This episode opens with lead Kiernan Shipka having her date with new potential beau Peter Bundic—well, wait, it actually opens with this terrifying sequence of a… okay, wait. It’s going to be hard to describe this guy. He’s not actually experiencing homelessness, but he’s an Eldritch Terror personified as a person no one will ever invite in but if they don’t, he tears out their heart. Brahm Taylor plays him. Taylor’s great. But, visually, he plays on almost every negative stereotype about folks experiencing homelessness.
Anyway. It opens with Taylor tearing out an unwelcoming person’s heart.
And then Shipka gets done with her date with Bundic and he doesn’t like Alien—now, last episode they said there was an Alien series marathon, which seemed like it’d take all night until I remembered Disney isn’t going to rent movies to revival houses, Alien franchise especially no doubt—but they just see the one and it doesn’t go well. Then Shipka has another date and it doesn’t go well either. And icing on the cake, Shipka’s other Sabrina, the one who rules Hell, is getting a lot more serious with prince of Hell beau Sam Corlett. Last season (part, season, whatever), Corlett tried to trap Shipka—before she splits—in time so the witch Sabrina, Spellman, is not a fan. Hell Sabrina, Morningstar, forgives him because he’s a very Australian hunk.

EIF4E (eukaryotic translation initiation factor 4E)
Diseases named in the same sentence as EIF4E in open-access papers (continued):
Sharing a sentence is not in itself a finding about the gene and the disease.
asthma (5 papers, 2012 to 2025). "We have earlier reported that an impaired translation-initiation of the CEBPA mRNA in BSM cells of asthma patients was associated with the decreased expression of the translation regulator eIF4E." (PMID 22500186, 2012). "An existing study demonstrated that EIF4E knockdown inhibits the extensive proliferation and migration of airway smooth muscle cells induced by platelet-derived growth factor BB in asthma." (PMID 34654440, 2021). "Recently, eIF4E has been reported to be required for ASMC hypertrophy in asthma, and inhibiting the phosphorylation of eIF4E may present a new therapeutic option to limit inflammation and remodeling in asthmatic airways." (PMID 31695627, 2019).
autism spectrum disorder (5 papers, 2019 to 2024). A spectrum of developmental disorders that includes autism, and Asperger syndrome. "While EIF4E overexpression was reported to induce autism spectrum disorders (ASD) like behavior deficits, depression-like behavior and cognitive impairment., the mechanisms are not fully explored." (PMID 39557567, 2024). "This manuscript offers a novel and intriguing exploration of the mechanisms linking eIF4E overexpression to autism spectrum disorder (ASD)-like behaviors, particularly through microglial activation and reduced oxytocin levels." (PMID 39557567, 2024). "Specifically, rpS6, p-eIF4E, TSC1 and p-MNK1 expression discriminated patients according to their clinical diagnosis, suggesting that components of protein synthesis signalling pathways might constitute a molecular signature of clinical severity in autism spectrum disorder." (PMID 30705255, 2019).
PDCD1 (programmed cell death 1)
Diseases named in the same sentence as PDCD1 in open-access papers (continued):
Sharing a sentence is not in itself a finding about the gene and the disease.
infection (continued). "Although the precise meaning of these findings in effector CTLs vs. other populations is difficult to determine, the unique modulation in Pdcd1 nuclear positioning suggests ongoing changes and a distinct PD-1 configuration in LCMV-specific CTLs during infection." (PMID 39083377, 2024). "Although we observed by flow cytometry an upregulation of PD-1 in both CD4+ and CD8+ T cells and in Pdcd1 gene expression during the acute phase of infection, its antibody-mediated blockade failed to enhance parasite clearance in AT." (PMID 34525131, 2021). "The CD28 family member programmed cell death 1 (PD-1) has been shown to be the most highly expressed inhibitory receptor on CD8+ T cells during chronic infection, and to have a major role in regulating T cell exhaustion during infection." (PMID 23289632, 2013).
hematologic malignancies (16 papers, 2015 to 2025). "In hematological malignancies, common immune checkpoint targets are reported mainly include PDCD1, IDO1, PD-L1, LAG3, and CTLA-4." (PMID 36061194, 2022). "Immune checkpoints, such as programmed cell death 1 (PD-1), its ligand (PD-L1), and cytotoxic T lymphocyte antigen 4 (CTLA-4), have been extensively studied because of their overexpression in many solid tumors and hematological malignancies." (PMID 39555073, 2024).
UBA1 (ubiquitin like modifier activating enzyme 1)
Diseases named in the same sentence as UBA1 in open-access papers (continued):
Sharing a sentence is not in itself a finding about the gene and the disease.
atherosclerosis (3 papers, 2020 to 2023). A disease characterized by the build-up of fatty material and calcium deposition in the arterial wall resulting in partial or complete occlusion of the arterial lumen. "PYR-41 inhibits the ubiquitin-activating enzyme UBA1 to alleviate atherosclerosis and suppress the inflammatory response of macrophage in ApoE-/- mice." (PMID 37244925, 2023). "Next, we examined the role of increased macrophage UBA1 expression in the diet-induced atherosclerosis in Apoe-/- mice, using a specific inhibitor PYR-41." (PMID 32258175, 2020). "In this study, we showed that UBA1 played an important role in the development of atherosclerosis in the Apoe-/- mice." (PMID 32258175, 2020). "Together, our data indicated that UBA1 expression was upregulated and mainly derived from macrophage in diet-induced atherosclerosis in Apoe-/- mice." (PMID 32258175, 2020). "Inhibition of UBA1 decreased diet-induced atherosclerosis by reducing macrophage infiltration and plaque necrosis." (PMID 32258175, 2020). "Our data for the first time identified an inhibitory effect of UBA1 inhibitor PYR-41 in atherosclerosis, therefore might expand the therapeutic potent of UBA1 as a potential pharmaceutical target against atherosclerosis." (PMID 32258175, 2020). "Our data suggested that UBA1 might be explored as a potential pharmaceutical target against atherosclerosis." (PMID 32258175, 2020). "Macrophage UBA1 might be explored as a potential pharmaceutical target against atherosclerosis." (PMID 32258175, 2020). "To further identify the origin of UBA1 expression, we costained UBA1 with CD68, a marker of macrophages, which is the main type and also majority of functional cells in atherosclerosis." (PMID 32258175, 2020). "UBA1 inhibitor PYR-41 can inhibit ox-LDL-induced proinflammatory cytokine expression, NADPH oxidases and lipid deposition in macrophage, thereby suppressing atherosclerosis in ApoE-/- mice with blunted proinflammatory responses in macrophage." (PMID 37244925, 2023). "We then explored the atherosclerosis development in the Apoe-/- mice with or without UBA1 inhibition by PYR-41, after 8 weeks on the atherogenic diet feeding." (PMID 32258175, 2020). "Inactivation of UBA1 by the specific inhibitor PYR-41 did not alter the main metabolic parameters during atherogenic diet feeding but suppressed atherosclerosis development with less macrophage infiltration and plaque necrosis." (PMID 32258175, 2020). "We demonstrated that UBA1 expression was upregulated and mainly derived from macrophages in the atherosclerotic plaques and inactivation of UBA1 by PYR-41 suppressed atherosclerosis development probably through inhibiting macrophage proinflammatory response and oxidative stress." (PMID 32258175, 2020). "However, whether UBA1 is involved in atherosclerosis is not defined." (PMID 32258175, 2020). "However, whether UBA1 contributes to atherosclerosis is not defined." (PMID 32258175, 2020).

Shipka—in the Spellman part—teams up with Michelle Gomez, who’s also playing two, earthbound and hellbound parts, to try to sabotage the romance. It’s pretty funny. Corlett’s pretty good with the humor.
Meanwhile, it’s finally time for aunt Lucy Davis to have her wedding with “he’s still not Taiki Waititi, actually” Alessandro Juliani. Only Davis and Juliani are barely in the episode—they do get some nice moments eventually, but it’s a little inverted as plotting goes, especially since the early Juliani subplot goes quickly off the rails. Gavin Leatherwood is supposed to get the incubus out of Juliani and contain it, but it escapes into Lachlan Watson, leading nowhere outside some lusty scenes with boyfriend Jonathan Whitesell. It seems like the show’s trying to do a “look the male sex demon jumps into a trans man” thing only to realize it’s kind of icky performative to draw too much attention to it and then doesn’t really have a story to do with it anyway.
The episode’s never got time for itself.
There is some really good Shipka, as she finally breaks down about her love life, and some good twists in the plot involving Taylor but the episode’s always in too much of a hurry.